I'm not considering behavior of individuals. Rather, I'm considering how Medieval society was dominated by the Catholic Church. To me, that seems utterly undeniable.


An alternate explanation is that medieval Europe split into multiple small conflicting areas of influence, each of which was trading economic, military and religious influence against the others.

In this explanation, the Church was merely one player, and it wasn't the religious nature in itself which led to the lack of progress. Instead, it was the inward-looking nature of all of Western Europe which meant all players were more interested in gaining influence within that closed sphere rather than growth (Perhaps the reign of Charlemagne is an exception here).

There are numerous examples of this kind of behavior: the sack of Constantinople by the Crusaders in 1204 is probably outside the period of time usually classed as the "dark ages" but is still a good example of this behavior.


OK, thanks. That makes sense to me.

I'm pretty much in the Hawking/Dawkins camp regarding religion, I must admit.

Edit: Quoting Hawking, from the Wikipedia article on the conflict thesis: "There is a fundamental difference between religion, which is based on authority, [and] science, which is based on observation and reason. Science will win because it works." That was obvious to me when I was 12.


> There is a fundamental difference between religion, which is based on authority, [and] science, which is based on observation and reason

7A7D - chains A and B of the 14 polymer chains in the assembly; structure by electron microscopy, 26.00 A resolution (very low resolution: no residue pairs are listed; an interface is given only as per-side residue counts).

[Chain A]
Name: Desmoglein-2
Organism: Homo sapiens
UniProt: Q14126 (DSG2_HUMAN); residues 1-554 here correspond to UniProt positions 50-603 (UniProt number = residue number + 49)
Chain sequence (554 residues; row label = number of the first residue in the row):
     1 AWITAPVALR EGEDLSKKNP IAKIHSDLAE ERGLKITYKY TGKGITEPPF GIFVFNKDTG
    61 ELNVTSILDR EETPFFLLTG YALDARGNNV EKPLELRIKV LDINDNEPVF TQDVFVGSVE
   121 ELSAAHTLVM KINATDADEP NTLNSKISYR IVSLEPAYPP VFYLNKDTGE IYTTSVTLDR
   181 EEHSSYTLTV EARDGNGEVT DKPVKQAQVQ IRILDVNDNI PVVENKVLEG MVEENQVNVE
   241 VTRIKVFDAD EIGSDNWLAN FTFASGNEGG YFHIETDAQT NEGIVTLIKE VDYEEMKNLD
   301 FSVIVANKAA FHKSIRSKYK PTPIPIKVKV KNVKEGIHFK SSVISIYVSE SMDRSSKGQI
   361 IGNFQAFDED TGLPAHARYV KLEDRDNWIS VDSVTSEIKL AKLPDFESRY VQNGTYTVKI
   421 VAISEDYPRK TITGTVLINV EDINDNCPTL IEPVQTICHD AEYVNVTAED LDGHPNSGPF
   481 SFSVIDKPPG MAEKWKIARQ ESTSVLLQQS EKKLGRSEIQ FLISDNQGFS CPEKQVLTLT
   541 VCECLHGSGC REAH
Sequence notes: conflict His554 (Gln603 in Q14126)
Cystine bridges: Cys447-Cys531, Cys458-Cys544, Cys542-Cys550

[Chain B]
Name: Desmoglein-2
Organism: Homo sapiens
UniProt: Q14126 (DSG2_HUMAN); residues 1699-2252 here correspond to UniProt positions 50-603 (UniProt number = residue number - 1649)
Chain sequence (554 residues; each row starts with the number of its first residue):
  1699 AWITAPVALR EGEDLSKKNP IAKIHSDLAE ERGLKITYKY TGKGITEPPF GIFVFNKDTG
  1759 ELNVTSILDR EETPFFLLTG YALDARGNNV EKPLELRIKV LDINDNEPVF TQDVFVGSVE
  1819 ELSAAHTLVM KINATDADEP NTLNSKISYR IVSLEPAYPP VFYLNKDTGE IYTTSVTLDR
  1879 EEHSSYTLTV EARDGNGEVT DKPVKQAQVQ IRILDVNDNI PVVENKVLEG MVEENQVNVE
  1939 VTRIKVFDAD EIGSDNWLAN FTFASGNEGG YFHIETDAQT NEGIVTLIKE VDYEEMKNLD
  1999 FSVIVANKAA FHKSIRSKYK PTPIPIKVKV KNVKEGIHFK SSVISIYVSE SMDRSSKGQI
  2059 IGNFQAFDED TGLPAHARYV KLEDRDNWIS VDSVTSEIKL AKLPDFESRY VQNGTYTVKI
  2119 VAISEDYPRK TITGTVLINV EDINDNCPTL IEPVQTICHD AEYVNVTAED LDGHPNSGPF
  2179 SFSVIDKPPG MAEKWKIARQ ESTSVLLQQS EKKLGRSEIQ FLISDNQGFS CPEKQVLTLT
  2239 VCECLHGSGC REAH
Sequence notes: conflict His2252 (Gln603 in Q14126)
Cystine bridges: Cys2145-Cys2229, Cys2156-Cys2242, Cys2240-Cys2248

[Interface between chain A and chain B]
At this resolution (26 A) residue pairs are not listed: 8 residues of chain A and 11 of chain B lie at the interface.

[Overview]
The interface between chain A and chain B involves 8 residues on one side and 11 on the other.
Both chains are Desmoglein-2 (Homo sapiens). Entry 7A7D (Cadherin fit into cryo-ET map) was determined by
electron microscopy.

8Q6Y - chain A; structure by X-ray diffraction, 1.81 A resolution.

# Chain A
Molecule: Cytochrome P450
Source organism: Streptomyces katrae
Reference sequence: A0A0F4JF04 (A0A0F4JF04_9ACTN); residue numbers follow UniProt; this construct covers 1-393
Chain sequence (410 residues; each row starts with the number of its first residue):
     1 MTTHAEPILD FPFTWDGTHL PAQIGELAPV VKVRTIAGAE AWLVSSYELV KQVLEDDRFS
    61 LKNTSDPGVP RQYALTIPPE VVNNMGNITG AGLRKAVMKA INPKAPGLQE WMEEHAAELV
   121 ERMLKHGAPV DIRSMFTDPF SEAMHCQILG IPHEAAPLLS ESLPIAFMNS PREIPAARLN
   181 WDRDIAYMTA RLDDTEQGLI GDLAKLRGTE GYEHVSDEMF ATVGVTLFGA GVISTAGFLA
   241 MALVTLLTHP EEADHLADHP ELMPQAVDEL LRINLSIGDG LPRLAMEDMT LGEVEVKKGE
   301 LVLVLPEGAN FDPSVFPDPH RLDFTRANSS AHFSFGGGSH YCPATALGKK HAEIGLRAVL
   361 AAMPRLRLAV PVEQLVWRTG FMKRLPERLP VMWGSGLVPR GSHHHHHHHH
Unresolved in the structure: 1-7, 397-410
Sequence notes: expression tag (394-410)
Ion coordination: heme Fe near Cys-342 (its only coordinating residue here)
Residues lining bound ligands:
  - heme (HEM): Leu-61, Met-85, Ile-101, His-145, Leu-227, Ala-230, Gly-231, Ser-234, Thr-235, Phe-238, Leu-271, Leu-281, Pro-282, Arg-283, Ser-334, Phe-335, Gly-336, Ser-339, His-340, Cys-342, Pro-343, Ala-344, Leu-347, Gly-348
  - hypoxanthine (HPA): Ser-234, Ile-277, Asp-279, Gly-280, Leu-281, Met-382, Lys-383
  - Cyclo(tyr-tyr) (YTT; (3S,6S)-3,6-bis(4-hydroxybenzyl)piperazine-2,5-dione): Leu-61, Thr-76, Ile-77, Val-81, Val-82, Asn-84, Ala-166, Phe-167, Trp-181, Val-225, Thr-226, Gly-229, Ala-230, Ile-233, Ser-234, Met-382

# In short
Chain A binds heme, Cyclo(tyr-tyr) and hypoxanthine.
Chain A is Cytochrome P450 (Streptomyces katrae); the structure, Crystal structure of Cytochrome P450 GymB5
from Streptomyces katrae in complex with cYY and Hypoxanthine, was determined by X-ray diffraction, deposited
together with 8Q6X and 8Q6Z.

Except if you look at actual history of science and religion, it's way far from being that simple. Religions change, sometimes drastically, and are completely capable of overthrowing and even completely abolishing (see move from Catholicism to Protestantism) the authority structure. And science has plenty of authority issues, to the point where researches note that in some areas significant progress is made only when "old school" dies out and is replaced by "new school" - not because of reason, but because of physical limits of human existence. And some areas of science are very much influenced by political and other issues that have little to do with observation and reason.

So in practice both work in ways much more complicated than that.


I'm no fan of religion myself. Including fundamentalist atheism.


it's about religion, not politics

define:politicize

cause (an activity or event) to become political in character.

But good luck with that theory anyway!


No, I made it about religion. And religion <> politics. Except to the bloody Midieval Christians, anyway. Which is a key aspect of the argument.

But anyway, de gustibus non disputandum est :)


And religion <> politics. Except to the bloody Midieval Christians, anyway

The loss of most of the Eastern Roman Empire and the defeat of the Persian Empire by a religious-based empire at around the same time indicates this "exception" may not be quite as universal as you seem to believe.


Fair enough. I should have said something like "followers of dogmatic religions".

I'm greatly amused, by the way, that modern fundamentalist Christians and Muslims agree that Jesus will return for Armageddon. And just disagree about whose side he'll be on.